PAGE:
Everyone has different things that get them off sexually and comedically. Western society doesn’t shame or restrict anything in pornography other than the actual rape of those who cannot or did not consent (adults, children, & animals) However, we simulate those things all day long with Daddy daughter porn, Forced Gangbangs, etc. Nobody is shamed or censored for that because it's only role-playing. We should be extending that same respect and courtesy to Comedians. They stick their necks out to make content for us, and they shouldn’t be punished when their jokes on sensitive subjects don’t land. Art is subjective. Personally, I’m offended by the music of Maroon 5, but I’m not trying to force Adam Levine into retirement because of it.

That's Not Funny To Me

People laugh at absolutely anything until it’s a joke about something that has affected their lives. Everyone has their thing. I’ve seen someone laugh at jokes about molesting children and five minutes later get angry over a Jewish joke. Or, they’ll laugh at a racist joke and then get pissed over a Trump joke. I have a transgender friend who thinks that Dave Chappelle‘s Trans jokes are great. I have seen great black comics laugh at racist jokes told by great white comics. These people are very rare, and I have a lot of respect for them. 

The line

The proverbial line is an ever moving target being pushed and pulled by society primarily through media. We don't know where the line is if we don't cross it every once in a while. My Friends and I used to play chicken with trains when we were kids, now we do it on stage. The consensus amongst the Comedy Police seems to be that criticizing a person on the basis of an immutable characteristic is off  limits. I'll admit that's a tough one and very few people are able to get away with it. Tosh is one of the greatest examples. Although, Comedy Central may end up paying for some of the things he said about an African tribe.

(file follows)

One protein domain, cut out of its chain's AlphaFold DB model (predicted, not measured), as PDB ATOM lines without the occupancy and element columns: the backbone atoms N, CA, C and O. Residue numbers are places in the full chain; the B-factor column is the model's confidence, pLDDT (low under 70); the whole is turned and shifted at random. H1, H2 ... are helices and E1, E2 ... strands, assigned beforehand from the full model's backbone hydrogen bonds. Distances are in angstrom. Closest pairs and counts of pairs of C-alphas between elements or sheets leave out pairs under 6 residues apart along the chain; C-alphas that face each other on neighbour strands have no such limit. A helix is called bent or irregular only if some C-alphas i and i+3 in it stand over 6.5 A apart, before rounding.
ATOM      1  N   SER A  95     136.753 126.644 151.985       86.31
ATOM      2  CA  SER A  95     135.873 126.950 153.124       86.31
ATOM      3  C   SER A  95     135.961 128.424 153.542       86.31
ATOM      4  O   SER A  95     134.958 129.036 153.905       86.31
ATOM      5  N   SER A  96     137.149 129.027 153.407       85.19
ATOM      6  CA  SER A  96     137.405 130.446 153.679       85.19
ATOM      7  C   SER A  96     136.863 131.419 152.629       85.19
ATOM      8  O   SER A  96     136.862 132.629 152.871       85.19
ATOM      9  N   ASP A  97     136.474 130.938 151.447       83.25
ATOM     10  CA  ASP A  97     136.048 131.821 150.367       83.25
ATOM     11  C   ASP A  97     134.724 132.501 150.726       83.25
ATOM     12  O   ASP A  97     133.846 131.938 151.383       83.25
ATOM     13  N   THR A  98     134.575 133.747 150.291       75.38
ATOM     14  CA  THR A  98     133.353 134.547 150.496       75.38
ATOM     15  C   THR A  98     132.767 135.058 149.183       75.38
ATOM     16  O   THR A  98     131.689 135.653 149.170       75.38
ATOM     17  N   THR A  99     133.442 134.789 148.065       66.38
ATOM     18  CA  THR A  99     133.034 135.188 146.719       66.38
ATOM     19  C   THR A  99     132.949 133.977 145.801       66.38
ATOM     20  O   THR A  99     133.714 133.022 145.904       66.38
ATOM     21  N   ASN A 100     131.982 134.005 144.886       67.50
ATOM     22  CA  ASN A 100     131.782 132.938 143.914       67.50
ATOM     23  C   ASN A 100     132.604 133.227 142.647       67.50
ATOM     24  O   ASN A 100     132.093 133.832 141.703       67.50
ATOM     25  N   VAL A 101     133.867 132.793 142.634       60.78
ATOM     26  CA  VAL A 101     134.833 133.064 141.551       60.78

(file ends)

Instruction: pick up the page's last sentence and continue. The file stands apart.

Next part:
Rape jokes can be funny

Clearly, it's good that Weinstein was taken down. It's shocking and appalling that he was able to get away with what he was doing for as long as he did. When I was living in L.A. trying to become an actress at 17 years old, a few powerful men in the film industry abused their power to get me to do sexual things that I didn’t want to do. One even flat out raped me. Despite that, I thought everything that James Corden said about Weinstein was funny. I thought Tosh’s rape joke in response to a heckler that he got so much shit for was funny. What I find concerning is when apologies are forced out of comedians. It appears that Tosh and Corden were directed to issue apologies for those jokes when they didn't feel they should have to.

Apologies that don't make me cringe

Dave Chappelle strikes me as the kind of guy who's at a place in his career where he's only going to apologize if he feels that he's made a genuine mistake.  That's something that I totally respect and support. I've been there too. I made a bad joke once via Twitter. Fortunately, a friend was quickly able to explain to me why it could potentially be harmful to a specific person. I would never want to cause harm to anyone or any group of people with my comedy. Please note I said harm, not offend. I believe many comedians share the same sentiment.  I sincerely apologized, deleted the tweet, and stopped telling that joke. We should all be open to learning when we're wrong and growing from our mistakes.  I've even changed the language within this article a few times after friends pointed out blind spots that I had. 


Words VS intent and the changing cultural climate